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Esper says U.S., allies face new challenges to world order

All News 05:59 September 03, 2020

By Byun Duk-kun

WASHINGTON, Sept. 2 (Yonhap) -- U.S. Defense Secretary Mark Esper called on U.S. allies, including South Korea, to step up and face new challenges to their shared values.

The call came amid growing tensions between Washington and Beijing in nearly all aspects.

"We share an important goal, defending the sacred principles that benefit us all -- democracy, liberty, sovereignty, human rights, mutual respect, and the rule of law," the U.S. defense chief said in a ceremony commemorating the 75th anniversary of the end of the World War II.

This EPA photo shows U.S. Secretary of Defense Mark Esper speaking before the U.S. Senate Armed Services Committee on March 4, 2020. (PHOTO NOT FOR SALE) (Yonhap)

"To do so, we continue to forge new partnerships and strengthen our existing ones, from our alliances with Japan, South Korea, and Australia to our long collaboration with ASEAN countries, India, New Zealand, and the Pacific Island countries," he said at the ceremony on the deck of the now-retired battleship USS Missouri at Pearl Harbor, Hawaii, and broadcast live via the Internet.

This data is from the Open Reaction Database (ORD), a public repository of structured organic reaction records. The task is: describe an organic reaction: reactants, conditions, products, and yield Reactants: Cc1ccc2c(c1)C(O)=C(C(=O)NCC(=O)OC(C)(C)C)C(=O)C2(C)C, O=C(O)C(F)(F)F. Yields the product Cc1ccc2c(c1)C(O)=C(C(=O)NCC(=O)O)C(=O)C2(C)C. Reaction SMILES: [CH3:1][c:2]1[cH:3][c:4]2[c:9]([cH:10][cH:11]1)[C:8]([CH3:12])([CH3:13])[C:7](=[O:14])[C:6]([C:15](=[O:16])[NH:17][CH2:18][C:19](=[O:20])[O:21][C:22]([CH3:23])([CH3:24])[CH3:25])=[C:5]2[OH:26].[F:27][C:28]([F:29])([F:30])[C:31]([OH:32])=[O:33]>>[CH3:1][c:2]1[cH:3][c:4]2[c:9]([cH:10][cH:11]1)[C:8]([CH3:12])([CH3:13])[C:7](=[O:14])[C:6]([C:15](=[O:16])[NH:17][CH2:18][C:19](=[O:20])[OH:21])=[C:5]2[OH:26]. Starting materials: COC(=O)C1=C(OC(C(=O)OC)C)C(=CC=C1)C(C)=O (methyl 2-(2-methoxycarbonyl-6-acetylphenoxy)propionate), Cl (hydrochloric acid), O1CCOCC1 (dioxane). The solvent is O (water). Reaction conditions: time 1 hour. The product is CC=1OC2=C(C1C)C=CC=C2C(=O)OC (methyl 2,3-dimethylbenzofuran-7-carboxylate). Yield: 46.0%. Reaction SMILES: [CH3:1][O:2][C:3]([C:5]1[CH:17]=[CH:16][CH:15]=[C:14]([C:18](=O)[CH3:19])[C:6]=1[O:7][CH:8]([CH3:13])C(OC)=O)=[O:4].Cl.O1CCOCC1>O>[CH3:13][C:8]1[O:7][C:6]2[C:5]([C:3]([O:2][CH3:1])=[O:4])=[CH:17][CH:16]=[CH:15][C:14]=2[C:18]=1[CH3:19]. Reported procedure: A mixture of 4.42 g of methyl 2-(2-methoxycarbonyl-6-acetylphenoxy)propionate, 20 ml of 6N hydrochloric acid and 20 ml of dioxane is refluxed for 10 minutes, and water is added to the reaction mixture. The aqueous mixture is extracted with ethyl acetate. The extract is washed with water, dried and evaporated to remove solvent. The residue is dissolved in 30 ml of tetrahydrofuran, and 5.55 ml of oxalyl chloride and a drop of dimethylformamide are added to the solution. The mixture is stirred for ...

His remark came one day after the top U.S. diplomat, Secretary of State Mike Pompeo, insisted South Korea and other U.S. allies will join the U.S. in tackling what he called aggression from the Chinese Communist Party in "virtually every domain."

"I think you are seeing the entire world begin to unite around the central understanding that the Chinese Communist Party simply is going to refuse to compete in a fair, reciprocal, transparent way," Pompeo said.

Esper did not spell out where these new challenges were coming from, but noted the challenges ranged from economic and trade issues to political and international obligations.

"We built relationships with like-minded nations based on reciprocal trade, not predatory economics, based on respect for the sovereignty of all countries, not a strategy of might makes right, based on a commitment to always honoring our international obligations, not just when they serve our interests, and most importantly, based on our enduring values and beliefs," said the defense secretary.

"The result was today's international rules based order that has provided security, prosperity and stability to billions of people around the world for over a half century," he added.

Esper said the U.S. will continue to expand and strengthen its alliances against such challenges.

"Growing, deepening and unifying this network must remain central to our collective strategy to ensure peace and prosperity for another 75 years and beyond. We welcome every nation, especially those that have benefited most from today's international system, to join us in this effort," he said.


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